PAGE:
Fourth, governance and risk management will be critical. For individual firms or clearing houses that adopt DLT as an internal technology upgrade, the governance and risk-management processes are likely to be internalized within existing organizations and be akin to other technology upgrades. However, if new networks of bilateral payment, clearing, and settlement are established, the new technology may involve tightly coupled protocols and operations. The safety of the overall design will depend on a highly interdependent framework. If automated risk management, smart contracts, and similar tools are deployed across a network, cascades of rapid and hard-to-control obligations and liquidity flows could propagate across a network and the financial system in response to events. This interdependence will likely call for creative organizational thinking to address the need for governance and strong risk management.

Finally, the legal foundations supporting DLT will need attention. Deployments of DLT will involve firms, perhaps in different jurisdictions, with systems that record and transfer information and assets under existing legal frameworks. Which bodies of law apply to the particular firms, assets, and activities will determine the associated rights and responsibilities when transfers are made, cleared, and settled. For example, whether and how banking, payments, securities, or commodities laws apply in a given context are likely to be important in designing systems and services and understanding their properties. And, as with any new technology, things may go wrong. We will need a thorough analysis of how DLT fits into current legal frameworks and what gaps need to be filled by contractual agreements or new laws and regulations. A robust legal basis that provides certainty across relevant jurisdictions is essential for building strong governance, risk management, and operations.”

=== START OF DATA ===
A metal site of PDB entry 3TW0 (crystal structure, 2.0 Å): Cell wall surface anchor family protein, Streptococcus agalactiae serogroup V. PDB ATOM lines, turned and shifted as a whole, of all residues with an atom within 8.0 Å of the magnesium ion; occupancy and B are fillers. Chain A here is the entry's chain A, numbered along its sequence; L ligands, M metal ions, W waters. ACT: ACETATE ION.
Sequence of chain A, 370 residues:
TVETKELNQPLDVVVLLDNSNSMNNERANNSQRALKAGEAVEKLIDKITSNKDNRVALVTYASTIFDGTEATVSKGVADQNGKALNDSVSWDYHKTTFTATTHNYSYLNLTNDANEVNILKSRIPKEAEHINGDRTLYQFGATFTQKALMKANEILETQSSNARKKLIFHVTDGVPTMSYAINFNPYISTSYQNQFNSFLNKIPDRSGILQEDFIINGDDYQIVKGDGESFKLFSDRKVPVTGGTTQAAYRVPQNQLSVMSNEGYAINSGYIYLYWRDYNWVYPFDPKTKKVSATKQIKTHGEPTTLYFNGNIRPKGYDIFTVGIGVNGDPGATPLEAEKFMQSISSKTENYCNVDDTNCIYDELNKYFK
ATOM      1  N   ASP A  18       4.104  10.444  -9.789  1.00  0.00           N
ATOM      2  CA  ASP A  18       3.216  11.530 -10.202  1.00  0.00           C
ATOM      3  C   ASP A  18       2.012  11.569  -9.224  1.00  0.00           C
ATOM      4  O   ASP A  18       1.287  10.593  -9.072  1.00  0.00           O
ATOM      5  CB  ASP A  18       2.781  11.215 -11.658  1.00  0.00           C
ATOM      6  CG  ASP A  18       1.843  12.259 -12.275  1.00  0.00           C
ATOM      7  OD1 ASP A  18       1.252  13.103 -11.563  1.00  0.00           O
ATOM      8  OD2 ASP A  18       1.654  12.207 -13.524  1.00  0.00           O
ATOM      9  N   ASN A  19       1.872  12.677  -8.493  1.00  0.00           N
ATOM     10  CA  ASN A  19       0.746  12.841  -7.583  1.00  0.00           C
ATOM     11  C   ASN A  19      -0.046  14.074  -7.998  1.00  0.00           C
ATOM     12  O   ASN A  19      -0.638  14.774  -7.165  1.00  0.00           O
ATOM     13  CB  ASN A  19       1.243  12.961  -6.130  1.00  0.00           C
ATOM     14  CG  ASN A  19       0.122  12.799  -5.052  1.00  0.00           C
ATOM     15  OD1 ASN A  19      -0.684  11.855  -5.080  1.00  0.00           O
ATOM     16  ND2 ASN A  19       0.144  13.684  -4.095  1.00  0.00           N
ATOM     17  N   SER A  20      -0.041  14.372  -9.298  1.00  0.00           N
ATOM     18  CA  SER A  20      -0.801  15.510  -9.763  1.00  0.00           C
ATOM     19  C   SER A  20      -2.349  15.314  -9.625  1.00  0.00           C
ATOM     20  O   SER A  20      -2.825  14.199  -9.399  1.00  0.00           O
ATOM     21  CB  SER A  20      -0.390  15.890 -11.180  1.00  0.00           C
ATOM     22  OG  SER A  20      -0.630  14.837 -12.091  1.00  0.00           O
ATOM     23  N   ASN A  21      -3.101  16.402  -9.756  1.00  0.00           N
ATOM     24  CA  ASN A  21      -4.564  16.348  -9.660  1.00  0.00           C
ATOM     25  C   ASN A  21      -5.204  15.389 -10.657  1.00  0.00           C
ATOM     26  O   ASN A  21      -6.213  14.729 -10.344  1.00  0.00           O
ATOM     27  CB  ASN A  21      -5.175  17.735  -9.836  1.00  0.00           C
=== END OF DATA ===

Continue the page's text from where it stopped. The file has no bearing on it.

More than 6,000 Securitization Professionals to Gather in Las Vegas Next Week

This coming weekend, thousands of industry professionals will begin to gather for next week’s SFIG Vegas 2017 conference at the Aria Resort in Las Vegas.  Co-hosted by the Structured Finance Industry Group (“SFIG”) and Information Management Network (“IMN”), this year’s event is expected to acknowledge the progression to mainstream securitization for several newer asset classes including marketplace lending and solar energy.  Another topic that will certainly be front and center, at least for US market participants, will be the potential impact of changes to the US regulatory regimen, resulting from the recent national elections.